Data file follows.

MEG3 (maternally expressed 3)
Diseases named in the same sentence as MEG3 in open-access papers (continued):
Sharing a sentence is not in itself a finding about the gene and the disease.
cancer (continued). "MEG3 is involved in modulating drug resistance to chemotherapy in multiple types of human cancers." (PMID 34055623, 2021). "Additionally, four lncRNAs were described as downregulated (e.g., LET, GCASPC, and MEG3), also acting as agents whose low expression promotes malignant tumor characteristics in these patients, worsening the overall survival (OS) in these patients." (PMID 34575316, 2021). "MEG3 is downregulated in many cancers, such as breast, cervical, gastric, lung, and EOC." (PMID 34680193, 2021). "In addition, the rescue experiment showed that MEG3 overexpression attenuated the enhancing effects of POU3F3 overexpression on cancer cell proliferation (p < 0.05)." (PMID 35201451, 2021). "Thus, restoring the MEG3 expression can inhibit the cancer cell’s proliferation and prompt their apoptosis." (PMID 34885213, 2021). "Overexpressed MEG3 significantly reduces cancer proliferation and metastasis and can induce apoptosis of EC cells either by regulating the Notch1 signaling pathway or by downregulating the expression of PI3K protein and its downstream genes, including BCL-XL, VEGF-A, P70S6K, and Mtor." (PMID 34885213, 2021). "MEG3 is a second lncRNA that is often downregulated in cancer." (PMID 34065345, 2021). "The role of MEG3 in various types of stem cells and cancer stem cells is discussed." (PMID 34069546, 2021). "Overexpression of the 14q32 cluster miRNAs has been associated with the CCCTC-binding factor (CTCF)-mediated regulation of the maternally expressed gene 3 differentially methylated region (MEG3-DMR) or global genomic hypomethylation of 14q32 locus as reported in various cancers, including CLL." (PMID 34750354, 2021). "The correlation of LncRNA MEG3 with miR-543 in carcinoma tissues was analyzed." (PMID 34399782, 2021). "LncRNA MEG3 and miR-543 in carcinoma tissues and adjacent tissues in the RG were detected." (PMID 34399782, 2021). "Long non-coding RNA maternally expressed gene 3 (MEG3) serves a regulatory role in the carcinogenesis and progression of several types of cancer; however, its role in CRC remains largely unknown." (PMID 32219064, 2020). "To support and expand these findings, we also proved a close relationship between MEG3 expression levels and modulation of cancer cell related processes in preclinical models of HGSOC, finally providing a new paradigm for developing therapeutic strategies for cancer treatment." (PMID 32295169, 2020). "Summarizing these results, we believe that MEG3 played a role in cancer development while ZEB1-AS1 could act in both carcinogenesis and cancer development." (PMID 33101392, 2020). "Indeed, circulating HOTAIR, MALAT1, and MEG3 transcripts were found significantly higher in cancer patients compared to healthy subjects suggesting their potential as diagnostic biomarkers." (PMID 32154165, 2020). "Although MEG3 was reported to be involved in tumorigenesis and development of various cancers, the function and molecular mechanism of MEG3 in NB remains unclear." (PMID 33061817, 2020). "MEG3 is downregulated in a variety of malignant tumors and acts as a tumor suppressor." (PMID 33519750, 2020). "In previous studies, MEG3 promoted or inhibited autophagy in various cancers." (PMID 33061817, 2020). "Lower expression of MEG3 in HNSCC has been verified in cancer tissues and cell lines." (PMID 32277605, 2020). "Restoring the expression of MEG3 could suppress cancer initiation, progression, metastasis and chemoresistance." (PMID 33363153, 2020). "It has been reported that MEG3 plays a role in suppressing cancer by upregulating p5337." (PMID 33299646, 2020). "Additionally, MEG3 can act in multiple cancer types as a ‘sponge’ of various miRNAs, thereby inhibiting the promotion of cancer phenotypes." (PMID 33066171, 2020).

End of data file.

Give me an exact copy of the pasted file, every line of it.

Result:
MEG3 (maternally expressed 3)
Diseases named in the same sentence as MEG3 in open-access papers (continued):
Sharing a sentence is not in itself a finding about the gene and the disease.
cancer (continued). "MEG3 is involved in modulating drug resistance to chemotherapy in multiple types of human cancers." (PMID 34055623, 2021). "Additionally, four lncRNAs were described as downregulated (e.g., LET, GCASPC, and MEG3), also acting as agents whose low expression promotes malignant tumor characteristics in these patients, worsening the overall survival (OS) in these patients." (PMID 34575316, 2021). "MEG3 is downregulated in many cancers, such as breast, cervical, gastric, lung, and EOC." (PMID 34680193, 2021). "In addition, the rescue experiment showed that MEG3 overexpression attenuated the enhancing effects of POU3F3 overexpression on cancer cell proliferation (p < 0.05)." (PMID 35201451, 2021). "Thus, restoring the MEG3 expression can inhibit the cancer cell’s proliferation and prompt their apoptosis." (PMID 34885213, 2021). "Overexpressed MEG3 significantly reduces cancer proliferation and metastasis and can induce apoptosis of EC cells either by regulating the Notch1 signaling pathway or by downregulating the expression of PI3K protein and its downstream genes, including BCL-XL, VEGF-A, P70S6K, and Mtor." (PMID 34885213, 2021). "MEG3 is a second lncRNA that is often downregulated in cancer." (PMID 34065345, 2021). "The role of MEG3 in various types of stem cells and cancer stem cells is discussed." (PMID 34069546, 2021). "Overexpression of the 14q32 cluster miRNAs has been associated with the CCCTC-binding factor (CTCF)-mediated regulation of the maternally expressed gene 3 differentially methylated region (MEG3-DMR) or global genomic hypomethylation of 14q32 locus as reported in various cancers, including CLL." (PMID 34750354, 2021). "The correlation of LncRNA MEG3 with miR-543 in carcinoma tissues was analyzed." (PMID 34399782, 2021). "LncRNA MEG3 and miR-543 in carcinoma tissues and adjacent tissues in the RG were detected." (PMID 34399782, 2021). "Long non-coding RNA maternally expressed gene 3 (MEG3) serves a regulatory role in the carcinogenesis and progression of several types of cancer; however, its role in CRC remains largely unknown." (PMID 32219064, 2020). "To support and expand these findings, we also proved a close relationship between MEG3 expression levels and modulation of cancer cell related processes in preclinical models of HGSOC, finally providing a new paradigm for developing therapeutic strategies for cancer treatment." (PMID 32295169, 2020). "Summarizing these results, we believe that MEG3 played a role in cancer development while ZEB1-AS1 could act in both carcinogenesis and cancer development." (PMID 33101392, 2020). "Indeed, circulating HOTAIR, MALAT1, and MEG3 transcripts were found significantly higher in cancer patients compared to healthy subjects suggesting their potential as diagnostic biomarkers." (PMID 32154165, 2020). "Although MEG3 was reported to be involved in tumorigenesis and development of various cancers, the function and molecular mechanism of MEG3 in NB remains unclear." (PMID 33061817, 2020). "MEG3 is downregulated in a variety of malignant tumors and acts as a tumor suppressor." (PMID 33519750, 2020). "In previous studies, MEG3 promoted or inhibited autophagy in various cancers." (PMID 33061817, 2020). "Lower expression of MEG3 in HNSCC has been verified in cancer tissues and cell lines." (PMID 32277605, 2020). "Restoring the expression of MEG3 could suppress cancer initiation, progression, metastasis and chemoresistance." (PMID 33363153, 2020). "It has been reported that MEG3 plays a role in suppressing cancer by upregulating p5337." (PMID 33299646, 2020). "Additionally, MEG3 can act in multiple cancer types as a ‘sponge’ of various miRNAs, thereby inhibiting the promotion of cancer phenotypes." (PMID 33066171, 2020).